Supposing, as he did to his latest day, that he had found the eastern coast of India, and not another continent, Columbus gave the name of Indies to the islands he discovered, whose inhabitants he also called Indians; yet he did not have the honor of giving his own name to the New World which he made known to mankind.
In the following pages his own unstudied account of the first voyage and discovery, and the narrative from the biography of Columbus by his son, furnish a very complete history of the enterprise from which so large a part of the world’s later development has followed. It should be noted, however, that both of the accounts manifest the not unnatural desire to give full prominence to the part taken by Columbus himself. His able coadjutors, the Pinzons, scarce receive such adequate mention as they are given by more modern narrators.
The letter to Gabriel Sanchez appears here in a careful edition, one of the treasured possessions of the New York Public Library—Lenox Library—through the courtesy of whose officers it is presented in this work. It is the first letter of Columbus, giving the earliest information of his discovery, and is here rendered in a new translation, as contained in the little volume published in 1892 by the trustees of the Lenox Library, as a “tribute to the memory of the great discoverer.”
[Letter of Christopher Columbus, to whom our age owes much, concerning the islands recently discovered in the Indian sea, for the search of which, eight months before, he was sent under the auspices and at the cost of the most invincible Ferdinand, King of Spain; addressed to the magnificent lord Raphael Sanxis, treasurer of the same most illustrious King, and which the noble and learned man Leander de Cosco has translated from the Spanish language into Latin, on the third of the calends of May, 1493, the first year of the pontificate of Alexander VI.]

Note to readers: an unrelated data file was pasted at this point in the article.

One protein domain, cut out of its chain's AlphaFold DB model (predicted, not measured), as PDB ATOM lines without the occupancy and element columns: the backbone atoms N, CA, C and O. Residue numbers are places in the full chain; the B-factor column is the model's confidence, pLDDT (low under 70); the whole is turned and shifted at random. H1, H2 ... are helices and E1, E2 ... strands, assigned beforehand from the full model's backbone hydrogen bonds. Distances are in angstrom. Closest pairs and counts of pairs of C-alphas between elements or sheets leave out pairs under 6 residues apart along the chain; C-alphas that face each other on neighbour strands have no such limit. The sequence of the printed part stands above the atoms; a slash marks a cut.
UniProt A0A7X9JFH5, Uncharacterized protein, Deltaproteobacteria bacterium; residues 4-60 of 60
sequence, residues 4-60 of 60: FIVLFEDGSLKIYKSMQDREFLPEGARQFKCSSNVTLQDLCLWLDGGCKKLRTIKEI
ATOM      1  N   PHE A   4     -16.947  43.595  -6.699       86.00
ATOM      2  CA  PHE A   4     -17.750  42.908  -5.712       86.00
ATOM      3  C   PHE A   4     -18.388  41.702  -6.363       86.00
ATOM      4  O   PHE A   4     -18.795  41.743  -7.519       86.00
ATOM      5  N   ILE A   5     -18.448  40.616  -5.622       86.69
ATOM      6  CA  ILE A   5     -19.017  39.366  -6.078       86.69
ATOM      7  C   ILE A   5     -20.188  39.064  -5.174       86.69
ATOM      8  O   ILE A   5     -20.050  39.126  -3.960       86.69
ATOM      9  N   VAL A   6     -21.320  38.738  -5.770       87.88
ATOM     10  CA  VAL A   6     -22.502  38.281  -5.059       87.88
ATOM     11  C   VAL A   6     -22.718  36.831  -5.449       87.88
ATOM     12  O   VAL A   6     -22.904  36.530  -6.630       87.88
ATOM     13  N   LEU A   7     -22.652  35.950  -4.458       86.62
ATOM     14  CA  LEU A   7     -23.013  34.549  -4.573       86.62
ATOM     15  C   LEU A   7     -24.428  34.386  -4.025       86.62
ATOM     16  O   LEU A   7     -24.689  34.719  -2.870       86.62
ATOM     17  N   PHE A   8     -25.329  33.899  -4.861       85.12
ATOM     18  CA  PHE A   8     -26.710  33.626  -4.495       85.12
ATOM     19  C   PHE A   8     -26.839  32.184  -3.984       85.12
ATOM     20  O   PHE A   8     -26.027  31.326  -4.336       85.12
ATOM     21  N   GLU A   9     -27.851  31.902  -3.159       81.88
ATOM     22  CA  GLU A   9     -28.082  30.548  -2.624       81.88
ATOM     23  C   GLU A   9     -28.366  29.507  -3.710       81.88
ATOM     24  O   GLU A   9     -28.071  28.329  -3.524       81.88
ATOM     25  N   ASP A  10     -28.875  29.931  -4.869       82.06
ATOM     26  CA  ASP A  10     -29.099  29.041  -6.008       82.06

Because my undertakings have attained success, I know that it will be pleasing to you; these I have determined to relate, so that you may be made acquainted with everything done and discovered in this our voyage. On the thirty-third day after I departed from Cadiz, I came to the Indian sea, where I found many islands inhabited by men without number, of all which I took possession for our most fortunate King, with proclaiming heralds and flying standards, no one objecting. To the first of these I gave the name of the blessed Saviour, on whose aid relying I had reached this as well as the other islands. But the Indians call it Guanahani. I also called each one of the others by a new name. For I ordered one island to be called Santa Maria of the Conception, another Fernandina, another Isabella, another Juana, and so on with the rest.